day two: sitting in the rain

I love the rain. I really do. I know a lot of people say that, but then three days of drizzle later and they’re begging for just a few measly rays of sunshine. I’m okay with the rain. I made peace with it three years ago while I was living in England. It helped, I suppose, that I went into it with an open and willing mind – I loved the rain, and knew what to expect. But still, a year in soggy Yorkshire changes a person. I think you either come out fearful of even the slightest hint of grey, or you love it. I not only welcome the rain, I hope for it, for a lot of reasons. Sure, after three weeks of solid downpour I’m as ready as the next gal for dry socks and a little vitamin D. But it takes me longer than most people I know to reach that breaking point. It’s been raining in Calgary for a few days now and while my friends, family and coworkers are propositioning the gods for a day of sun to break up the dreary, I’m content.


Research Park, May 26, 2011

I’ve loved the rain for as long as I can remember. I’ve been asthmatic my entire life and when I was young, and would wake up gasping in the middle of the night, rainy days were the only days when the air felt truly fresh and invigorating. My mother would wrap me in a blanket and sit with me on the porch, listening to the falling droplets until my medication kicked in and my breathing evened out. I love to walk in the rain, breathe the rain, taste the rain. I love the sound of raindrops striking the ground; the clean, crisp smell; even the roiling, grey clouds. In England, I learned quickly that the reason most locals don’t carry an umbrella is because a) it’s useless – you’re going to get wet whatever you do, and in Yorkshire, the wind kicks the water up around your legs until there isn’t a spot of you that’s dry, and b) because they’ve made peace with it. Just like we Canadians (sometimes grudgingly) accept the bitter cold each year, the English have come to terms with the rain.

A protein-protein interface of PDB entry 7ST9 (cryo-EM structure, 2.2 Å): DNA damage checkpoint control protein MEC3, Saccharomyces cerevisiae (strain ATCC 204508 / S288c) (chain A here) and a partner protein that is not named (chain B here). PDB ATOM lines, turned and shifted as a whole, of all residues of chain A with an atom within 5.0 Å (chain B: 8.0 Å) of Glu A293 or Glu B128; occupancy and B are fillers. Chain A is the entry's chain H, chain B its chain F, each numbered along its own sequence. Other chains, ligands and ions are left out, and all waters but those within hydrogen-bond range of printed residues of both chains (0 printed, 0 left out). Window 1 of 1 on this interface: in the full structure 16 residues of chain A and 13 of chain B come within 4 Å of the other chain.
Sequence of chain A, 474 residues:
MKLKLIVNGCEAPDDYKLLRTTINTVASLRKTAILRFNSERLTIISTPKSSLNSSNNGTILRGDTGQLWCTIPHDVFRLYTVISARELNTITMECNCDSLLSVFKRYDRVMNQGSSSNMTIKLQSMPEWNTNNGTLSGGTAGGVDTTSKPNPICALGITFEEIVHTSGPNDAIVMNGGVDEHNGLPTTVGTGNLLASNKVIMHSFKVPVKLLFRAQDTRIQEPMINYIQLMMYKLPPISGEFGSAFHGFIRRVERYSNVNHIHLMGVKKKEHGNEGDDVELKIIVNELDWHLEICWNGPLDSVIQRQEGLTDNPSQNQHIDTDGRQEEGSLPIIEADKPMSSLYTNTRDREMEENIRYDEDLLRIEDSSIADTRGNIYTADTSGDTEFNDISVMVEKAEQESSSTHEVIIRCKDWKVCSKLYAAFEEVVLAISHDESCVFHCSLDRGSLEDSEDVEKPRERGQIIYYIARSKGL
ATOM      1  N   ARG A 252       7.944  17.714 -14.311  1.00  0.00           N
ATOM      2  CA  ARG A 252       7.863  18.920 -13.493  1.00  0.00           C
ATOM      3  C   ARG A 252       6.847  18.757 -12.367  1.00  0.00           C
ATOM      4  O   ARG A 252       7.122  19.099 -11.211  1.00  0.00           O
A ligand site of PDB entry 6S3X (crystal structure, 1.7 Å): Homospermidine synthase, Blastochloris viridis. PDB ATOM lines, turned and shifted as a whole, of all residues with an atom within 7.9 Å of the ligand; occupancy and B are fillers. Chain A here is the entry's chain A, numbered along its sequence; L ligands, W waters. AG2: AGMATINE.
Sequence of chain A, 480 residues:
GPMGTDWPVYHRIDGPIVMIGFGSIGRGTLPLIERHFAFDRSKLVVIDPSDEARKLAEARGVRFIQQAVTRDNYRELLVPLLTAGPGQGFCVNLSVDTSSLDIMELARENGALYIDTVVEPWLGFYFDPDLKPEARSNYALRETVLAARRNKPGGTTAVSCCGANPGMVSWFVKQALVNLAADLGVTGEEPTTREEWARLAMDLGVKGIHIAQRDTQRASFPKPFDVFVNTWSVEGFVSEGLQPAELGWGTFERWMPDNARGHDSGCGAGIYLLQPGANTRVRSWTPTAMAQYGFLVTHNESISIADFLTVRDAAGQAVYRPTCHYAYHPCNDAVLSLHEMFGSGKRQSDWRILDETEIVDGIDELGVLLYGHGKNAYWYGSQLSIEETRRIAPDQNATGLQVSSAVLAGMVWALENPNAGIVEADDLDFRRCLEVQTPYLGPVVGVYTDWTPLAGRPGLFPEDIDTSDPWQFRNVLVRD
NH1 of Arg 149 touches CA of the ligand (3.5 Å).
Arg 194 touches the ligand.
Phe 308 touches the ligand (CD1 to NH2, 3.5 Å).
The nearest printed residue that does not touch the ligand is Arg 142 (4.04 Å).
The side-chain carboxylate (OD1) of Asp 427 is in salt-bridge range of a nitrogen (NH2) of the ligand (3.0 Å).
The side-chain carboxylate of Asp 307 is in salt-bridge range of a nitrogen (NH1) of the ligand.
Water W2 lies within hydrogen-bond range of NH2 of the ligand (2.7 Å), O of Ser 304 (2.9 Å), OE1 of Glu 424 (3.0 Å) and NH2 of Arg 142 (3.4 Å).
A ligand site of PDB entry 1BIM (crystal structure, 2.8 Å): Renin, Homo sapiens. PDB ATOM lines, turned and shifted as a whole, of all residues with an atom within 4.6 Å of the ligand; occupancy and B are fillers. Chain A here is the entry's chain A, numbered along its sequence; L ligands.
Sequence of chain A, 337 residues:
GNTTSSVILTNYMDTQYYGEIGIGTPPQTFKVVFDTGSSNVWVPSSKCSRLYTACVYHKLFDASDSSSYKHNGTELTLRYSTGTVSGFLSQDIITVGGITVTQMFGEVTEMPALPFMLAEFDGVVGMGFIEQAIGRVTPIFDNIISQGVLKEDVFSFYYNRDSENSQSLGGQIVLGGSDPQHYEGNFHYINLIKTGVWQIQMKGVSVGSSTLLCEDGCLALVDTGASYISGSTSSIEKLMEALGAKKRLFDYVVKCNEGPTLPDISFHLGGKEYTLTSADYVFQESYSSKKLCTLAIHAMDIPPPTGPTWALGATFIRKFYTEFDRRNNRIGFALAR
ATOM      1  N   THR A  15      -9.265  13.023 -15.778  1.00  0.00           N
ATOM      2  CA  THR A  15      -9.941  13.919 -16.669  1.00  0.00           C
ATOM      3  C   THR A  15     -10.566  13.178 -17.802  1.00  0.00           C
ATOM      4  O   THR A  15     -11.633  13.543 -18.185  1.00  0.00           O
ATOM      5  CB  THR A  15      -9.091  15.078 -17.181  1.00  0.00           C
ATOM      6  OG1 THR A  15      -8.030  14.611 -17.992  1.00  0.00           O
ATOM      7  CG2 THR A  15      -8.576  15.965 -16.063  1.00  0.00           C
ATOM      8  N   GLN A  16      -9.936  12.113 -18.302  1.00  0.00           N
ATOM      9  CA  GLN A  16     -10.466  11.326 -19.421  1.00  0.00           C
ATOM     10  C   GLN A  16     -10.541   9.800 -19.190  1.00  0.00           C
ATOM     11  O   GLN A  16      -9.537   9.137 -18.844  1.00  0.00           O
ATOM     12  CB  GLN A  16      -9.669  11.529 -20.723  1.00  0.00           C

There’s a prayer I’ve heard from time-to-time over the years:



God grant me the serenity

to accept the things I cannot change;

courage to change the things I can;
and wisdom to know the difference.

I think that once you accept that you can’t change the rain, the cold, or your shoe size, it becomes part of you. Not just that it’s easier to bear somehow, but that it just is.


I didn’t actually mean for this to become a meditation on acceptance, but it worked out a bit nicely, didn’t it?! And now that I’ve reached this conclusion, I’m struggling to remember what my original point for this post was. Yes, I love the rain. No, I didn’t expect to explore the importance of my need to make peace with things I cannot change. Yes, I had envisioned something entirely different when I sat down to write. No, I don’t mind that my intended direction was washed away revealing this one. Sometimes that happens. Sometimes, I think, you plan to do something, go somewhere, be someone, and the path changes it.


So today I took my usual walk outside to a little nearby park to sit in the rain, where I could quiet my mind for a few minutes and inhale the sweet, thick scent of ozone and damp grass. As happens quite often, I went looking for one thing – peace, calm and relaxation through sitting – and found something else entirely: the realization that serenity is within my reach. I just have to let the rain fall.

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